Why the DEA is suing Colorado’s pharmacy board as part of an opioid investigation
The federal Drug Enforcement Administration has sued the board that regulates Colorado’s pharmacies, demanding it share information from a database that tracks opioid prescriptions and setting up a clash over patient privacy amid the nation’s overdose epidemic.
The requested information is part of an investigation into whether two unnamed pharmacies broke the law in dispensing opioids and other drugs, according to a DEA agent’s declaration filed in the lawsuit.
“Such violations of law could potentially contribute to significant public harm in Colorado, including the overdose or death of patients,” diversion program manager Kerry Hamilton wrote.
The DEA previously issued administrative subpoenas to the State Board of Pharmacy for the information, which is kept under the state’s Prescription Drug Monitoring Program, or PDMP. The program tracks opioid and other drug prescriptions, including the names of doctors, patients and pharmacies.
State officials refused to provide the information, though, citing patient privacy concerns. That prompted the lawsuit, which seeks a judge’s order enforcing the subpoenas and was filed last week in federal court in Denver. In addition to the Pharmacy Board, the lawsuit also names Patty Salazar, the head of the state Department of Regulatory Agencies, and Appriss, Inc., a Kentucky company the state pays to collect and maintain the PDMP data.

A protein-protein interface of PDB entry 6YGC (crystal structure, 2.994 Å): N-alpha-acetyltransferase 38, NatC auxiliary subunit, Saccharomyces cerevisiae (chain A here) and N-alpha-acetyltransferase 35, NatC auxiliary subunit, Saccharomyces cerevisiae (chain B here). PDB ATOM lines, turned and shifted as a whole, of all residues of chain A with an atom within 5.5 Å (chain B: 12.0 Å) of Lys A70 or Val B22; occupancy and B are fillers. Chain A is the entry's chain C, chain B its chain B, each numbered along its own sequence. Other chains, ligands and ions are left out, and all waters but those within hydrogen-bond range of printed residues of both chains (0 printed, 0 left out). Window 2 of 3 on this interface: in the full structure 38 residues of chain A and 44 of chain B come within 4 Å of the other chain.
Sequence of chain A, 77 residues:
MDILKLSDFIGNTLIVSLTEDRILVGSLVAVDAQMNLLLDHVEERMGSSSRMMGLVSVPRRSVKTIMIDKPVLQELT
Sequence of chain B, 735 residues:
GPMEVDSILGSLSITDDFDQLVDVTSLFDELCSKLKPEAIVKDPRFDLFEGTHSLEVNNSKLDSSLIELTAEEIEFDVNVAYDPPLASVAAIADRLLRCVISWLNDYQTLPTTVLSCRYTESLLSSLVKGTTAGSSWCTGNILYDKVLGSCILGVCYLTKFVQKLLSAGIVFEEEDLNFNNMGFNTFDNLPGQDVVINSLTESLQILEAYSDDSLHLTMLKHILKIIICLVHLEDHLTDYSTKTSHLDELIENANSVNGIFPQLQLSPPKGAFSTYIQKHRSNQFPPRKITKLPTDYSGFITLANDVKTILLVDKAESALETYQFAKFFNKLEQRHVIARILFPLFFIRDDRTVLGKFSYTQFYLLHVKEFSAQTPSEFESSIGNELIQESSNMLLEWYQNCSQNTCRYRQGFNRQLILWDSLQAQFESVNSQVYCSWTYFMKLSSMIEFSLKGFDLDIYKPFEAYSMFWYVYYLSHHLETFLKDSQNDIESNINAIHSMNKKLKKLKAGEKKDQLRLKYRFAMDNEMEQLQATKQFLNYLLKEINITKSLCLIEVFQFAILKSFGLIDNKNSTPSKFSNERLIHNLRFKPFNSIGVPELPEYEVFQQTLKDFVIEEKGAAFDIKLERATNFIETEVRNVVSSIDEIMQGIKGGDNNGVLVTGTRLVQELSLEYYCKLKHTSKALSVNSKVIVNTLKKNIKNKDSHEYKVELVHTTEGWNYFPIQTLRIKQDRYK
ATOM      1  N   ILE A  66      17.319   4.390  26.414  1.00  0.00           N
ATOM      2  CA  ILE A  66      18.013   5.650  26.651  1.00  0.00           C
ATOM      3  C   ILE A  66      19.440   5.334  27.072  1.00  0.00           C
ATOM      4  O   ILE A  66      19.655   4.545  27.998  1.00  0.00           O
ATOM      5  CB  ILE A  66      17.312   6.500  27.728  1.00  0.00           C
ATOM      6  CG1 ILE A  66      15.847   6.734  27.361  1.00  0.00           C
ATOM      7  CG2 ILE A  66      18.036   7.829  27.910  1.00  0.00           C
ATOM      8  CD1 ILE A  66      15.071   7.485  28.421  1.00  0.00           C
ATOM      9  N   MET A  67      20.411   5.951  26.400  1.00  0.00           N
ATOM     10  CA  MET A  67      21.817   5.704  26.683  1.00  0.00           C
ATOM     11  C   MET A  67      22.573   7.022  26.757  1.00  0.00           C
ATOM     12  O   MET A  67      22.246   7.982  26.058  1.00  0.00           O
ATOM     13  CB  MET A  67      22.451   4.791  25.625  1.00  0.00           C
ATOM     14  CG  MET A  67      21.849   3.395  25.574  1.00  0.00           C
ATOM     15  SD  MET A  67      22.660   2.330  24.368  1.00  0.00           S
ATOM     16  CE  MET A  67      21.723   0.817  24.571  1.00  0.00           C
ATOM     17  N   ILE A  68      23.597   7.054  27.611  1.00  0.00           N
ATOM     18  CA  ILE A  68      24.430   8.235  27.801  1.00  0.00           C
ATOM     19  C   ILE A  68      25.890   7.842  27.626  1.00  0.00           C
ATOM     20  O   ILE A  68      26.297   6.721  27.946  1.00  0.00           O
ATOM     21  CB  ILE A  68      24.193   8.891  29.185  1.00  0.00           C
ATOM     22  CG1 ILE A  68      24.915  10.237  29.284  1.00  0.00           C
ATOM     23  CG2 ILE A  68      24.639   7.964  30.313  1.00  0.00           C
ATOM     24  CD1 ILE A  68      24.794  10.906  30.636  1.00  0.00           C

Read more via The Colorado Sun.
The Colorado Sun is a reader-supported news organization dedicated to covering the people, places and policies that matter in Colorado. Read more, sign up for free newsletters and subscribe at coloradosun.com.
According to Land Title Guarantee Company, October was the best month of this year for real estate sales. In October alone, there were 230 transactions, with a dollar value of more than $261 million. Both are high marks for the year so far.